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"Art is not an investment. Art is something you buy because you are financially solvent enough to give yourself a pleasure of living with great works rather than having to just see them in museums".

The above quote is undoubtedly true, but we firmly believe that it is possible to combine sensitivity to art with financial sense. Art should be bought because it appeals to you, not because you want to make money from it. Buying it is an expression of maturity.

But let's be honest, if you can afford it, then you are also financially wise, and you wouldn't be if you didn't care what you spent your money on. So what are the financial
justifications for buying art? 


Safeguarding the value of money: Art can serve as a hedge against inflation, as its value often increases during times of economic uncertainty or inflation. According to the Mei Moses Fine Art Index, which tracks the value of repeat sales of art, the average annual return for art from 1957 to 2020 was 5.3%, outpacing inflation rates during that time period. 


Art has historically been a good hedge against inflation. According to the Art Market Report 2021 by Art Basel and UBS, the art market has outperformed global equities, the S&P 500, and gold in terms of inflation-adjusted returns over the past 25 years.


Tax Advantages: In some countries, there are tax advantages to investing in art. For example, in the UK, art is considered a "wasting asset," meaning that if it is sold after two years, it is exempt from capital gains tax. In the US, there are also tax advantages for art investors, including the ability to donate art to a museum or nonprofit and receive a tax deduction for the appraised value of the artwork.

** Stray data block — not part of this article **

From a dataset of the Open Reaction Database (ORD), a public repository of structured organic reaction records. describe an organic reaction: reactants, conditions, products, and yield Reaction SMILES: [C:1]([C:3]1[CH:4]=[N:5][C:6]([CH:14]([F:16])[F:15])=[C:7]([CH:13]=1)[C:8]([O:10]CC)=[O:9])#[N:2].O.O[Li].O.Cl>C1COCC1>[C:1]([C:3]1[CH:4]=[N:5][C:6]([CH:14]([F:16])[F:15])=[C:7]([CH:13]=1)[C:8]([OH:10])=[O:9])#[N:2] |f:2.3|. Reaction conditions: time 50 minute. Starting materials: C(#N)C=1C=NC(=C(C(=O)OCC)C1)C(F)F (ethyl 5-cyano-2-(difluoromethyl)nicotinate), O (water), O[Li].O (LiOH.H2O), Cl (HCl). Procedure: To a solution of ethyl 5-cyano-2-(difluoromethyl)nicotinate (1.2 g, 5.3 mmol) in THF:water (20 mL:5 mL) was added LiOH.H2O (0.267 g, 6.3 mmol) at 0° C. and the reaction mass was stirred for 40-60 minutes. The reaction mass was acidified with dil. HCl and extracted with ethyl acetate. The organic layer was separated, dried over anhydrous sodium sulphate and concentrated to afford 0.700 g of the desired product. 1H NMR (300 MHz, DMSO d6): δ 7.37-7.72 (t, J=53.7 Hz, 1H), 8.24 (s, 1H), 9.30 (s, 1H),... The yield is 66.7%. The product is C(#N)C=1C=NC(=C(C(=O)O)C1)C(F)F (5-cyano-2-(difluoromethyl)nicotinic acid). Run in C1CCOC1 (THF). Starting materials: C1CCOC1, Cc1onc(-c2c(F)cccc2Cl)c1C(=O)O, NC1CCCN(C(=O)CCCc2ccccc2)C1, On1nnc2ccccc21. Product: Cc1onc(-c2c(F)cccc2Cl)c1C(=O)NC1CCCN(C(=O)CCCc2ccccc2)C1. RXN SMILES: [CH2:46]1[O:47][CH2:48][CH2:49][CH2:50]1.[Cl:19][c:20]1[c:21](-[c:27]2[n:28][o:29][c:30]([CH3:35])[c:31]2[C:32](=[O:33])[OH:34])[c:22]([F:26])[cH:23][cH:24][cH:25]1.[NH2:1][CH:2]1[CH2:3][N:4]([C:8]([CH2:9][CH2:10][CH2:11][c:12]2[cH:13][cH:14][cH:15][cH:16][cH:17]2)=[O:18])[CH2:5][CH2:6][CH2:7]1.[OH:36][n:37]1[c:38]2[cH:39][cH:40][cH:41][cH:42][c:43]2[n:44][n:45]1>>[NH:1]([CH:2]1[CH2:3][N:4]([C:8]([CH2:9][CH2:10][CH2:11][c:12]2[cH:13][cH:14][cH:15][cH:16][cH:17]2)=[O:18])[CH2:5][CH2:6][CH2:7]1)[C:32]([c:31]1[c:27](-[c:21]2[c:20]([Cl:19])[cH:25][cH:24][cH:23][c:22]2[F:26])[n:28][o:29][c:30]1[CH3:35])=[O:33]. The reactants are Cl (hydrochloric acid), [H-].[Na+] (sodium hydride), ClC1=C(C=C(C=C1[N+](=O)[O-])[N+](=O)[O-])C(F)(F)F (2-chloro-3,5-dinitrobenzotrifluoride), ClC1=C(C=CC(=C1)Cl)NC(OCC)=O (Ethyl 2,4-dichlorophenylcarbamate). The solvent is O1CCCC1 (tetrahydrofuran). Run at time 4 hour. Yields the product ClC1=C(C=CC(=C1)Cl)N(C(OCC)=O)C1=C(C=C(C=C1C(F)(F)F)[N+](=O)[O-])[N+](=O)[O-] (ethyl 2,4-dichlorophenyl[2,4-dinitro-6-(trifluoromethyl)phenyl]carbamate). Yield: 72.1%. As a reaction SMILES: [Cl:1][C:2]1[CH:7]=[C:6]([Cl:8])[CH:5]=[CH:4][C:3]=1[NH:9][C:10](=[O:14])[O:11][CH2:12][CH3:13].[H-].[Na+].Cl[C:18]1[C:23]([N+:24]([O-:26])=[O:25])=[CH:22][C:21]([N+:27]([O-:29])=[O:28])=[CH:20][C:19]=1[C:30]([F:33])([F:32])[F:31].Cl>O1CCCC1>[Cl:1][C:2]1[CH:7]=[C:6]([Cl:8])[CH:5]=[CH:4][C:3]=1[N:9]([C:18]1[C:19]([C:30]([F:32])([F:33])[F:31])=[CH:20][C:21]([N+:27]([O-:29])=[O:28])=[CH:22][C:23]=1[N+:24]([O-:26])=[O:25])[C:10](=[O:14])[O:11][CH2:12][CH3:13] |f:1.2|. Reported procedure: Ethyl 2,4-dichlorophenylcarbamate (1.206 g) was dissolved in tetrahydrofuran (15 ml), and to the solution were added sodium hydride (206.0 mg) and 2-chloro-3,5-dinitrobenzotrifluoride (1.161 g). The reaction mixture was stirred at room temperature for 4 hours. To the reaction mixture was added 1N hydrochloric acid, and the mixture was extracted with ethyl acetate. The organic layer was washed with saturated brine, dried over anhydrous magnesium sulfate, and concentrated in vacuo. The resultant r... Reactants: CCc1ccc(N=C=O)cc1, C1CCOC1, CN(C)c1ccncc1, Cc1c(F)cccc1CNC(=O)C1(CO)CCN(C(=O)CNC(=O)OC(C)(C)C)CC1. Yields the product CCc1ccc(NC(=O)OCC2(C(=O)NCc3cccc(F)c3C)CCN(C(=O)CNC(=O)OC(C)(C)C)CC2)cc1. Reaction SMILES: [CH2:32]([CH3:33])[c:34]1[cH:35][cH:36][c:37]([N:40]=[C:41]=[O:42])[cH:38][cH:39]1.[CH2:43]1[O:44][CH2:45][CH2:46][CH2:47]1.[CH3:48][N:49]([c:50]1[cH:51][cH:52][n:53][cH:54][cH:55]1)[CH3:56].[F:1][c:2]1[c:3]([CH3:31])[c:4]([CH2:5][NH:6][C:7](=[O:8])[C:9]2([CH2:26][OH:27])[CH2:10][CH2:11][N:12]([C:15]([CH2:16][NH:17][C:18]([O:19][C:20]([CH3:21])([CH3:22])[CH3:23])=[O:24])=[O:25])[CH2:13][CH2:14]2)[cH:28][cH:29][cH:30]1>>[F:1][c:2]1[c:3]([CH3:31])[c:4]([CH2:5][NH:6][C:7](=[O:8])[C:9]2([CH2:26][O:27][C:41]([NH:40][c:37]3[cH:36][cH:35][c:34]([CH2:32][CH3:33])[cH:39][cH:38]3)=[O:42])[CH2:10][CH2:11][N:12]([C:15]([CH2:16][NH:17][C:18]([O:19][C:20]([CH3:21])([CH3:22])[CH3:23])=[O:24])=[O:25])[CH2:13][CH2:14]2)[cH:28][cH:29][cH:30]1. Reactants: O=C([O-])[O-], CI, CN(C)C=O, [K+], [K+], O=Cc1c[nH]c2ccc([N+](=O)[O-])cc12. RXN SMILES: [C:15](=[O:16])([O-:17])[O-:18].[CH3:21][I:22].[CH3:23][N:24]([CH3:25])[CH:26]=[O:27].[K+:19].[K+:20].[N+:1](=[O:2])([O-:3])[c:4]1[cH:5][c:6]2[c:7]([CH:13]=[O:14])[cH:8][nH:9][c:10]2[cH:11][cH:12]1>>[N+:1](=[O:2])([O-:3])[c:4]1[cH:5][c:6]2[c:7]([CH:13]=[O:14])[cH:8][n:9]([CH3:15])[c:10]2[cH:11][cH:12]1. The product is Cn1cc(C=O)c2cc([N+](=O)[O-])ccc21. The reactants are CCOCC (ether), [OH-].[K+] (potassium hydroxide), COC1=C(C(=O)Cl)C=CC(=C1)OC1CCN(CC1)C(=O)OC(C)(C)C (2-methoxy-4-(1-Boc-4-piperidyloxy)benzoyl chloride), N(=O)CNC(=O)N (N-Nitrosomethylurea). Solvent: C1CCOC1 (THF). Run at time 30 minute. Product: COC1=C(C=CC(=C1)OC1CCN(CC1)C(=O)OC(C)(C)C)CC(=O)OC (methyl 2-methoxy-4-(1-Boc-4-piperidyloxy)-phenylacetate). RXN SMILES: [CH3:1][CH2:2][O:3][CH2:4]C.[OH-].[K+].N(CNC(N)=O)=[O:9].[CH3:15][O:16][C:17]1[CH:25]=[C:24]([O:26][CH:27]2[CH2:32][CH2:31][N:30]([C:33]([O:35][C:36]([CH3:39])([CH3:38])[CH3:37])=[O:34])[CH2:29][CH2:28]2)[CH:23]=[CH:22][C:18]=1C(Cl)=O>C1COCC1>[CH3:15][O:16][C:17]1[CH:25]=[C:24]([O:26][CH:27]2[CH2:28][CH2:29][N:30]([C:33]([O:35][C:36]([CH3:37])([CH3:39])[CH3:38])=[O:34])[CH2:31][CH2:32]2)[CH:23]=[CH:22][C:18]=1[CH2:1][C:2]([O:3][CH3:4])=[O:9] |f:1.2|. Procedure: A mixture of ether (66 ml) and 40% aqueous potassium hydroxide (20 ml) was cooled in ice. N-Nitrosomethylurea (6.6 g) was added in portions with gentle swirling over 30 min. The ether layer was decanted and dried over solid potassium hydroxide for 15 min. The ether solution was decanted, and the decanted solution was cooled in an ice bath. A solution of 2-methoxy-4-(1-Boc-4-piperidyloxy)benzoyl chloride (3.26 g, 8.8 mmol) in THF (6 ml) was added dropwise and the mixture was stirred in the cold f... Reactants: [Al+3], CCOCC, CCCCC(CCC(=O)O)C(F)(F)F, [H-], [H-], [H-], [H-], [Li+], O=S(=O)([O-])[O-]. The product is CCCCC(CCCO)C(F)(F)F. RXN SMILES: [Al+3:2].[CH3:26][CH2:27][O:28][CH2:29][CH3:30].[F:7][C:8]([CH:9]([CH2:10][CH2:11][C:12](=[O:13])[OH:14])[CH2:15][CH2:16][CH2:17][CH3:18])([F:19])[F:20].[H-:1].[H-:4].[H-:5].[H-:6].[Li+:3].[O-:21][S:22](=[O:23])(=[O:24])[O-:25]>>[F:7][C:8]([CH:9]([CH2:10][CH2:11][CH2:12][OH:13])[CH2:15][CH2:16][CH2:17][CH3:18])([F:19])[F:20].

Investment Potential: Art can also be a valuable investment, with the potential for significant returns. For example, an analysis by Artprice found that the price of contemporary art sold at auction increased by an average of 9.8% per year between 2000 and 2020.


The value of art has increased significantly over the years. According to the Art Market Report 2021, the global art market was valued at $50.1 billion in 2020, up 2% from 2019. Furthermore, the report states that the average annual return on investment-grade art has been 5.4% over the past 25 years.

Diversification: Investing in art can help diversify a portfolio, as the art market often behaves differently from other asset classes like stocks and bonds. This can help reduce overall risk in the portfolio.


Each of Andrew's works is permanently marked in a way that allows verification of authenticity, the plate also includes the title of the work and its number. Each work is unique, handmade and unrepeatable and with it the purchaser receives a certificate of authenticity with the first owner noted. None of the designs will ever be re-created again. 

Below you will find the works currently available for sale, if interested please contact us to confirm availability and if they are not currently part of an art exhibition.


Fire Pit, thickness – 7mm, height – 1 meter, weight – 70 Kg

3 800 EUR

Fire Pit, thickness – 7mm, height – 1 meter, weight – 65Kg

4 200 EUR
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Slavic Goblet

Fire pit, thickness – 7mm, Height – 0,6 Meter, Diametr – 0,8 Meter, Weight – 40 Kg

4900 EUR
Goblet of fire

Fire Pit, thickness – 7mm, Height – 0,6 Meter, Weight – 35 Kg

2 900 EUR

Width - 1 m, height -1 m, weight -11 kg

1 800 EUR
Cow Family
Width - 0,8m, height - 0,6 m, weight - 4,5 kg
1 400 EUR
Ahura Mazda

Width 0.4 m, height with the figure of Ahura Mazda – 0.25 m.

1 400 EUR
Slavic sun

Diameter – 0.5 meter

900 EUR

Diameter - 40 cm

 390 EUR
Sagitarius A

Diameter – 40 cm, Weight – 5 kg

800 EUR

Height - 0.65 meters, weight - 6.5 kg.

500 EUR
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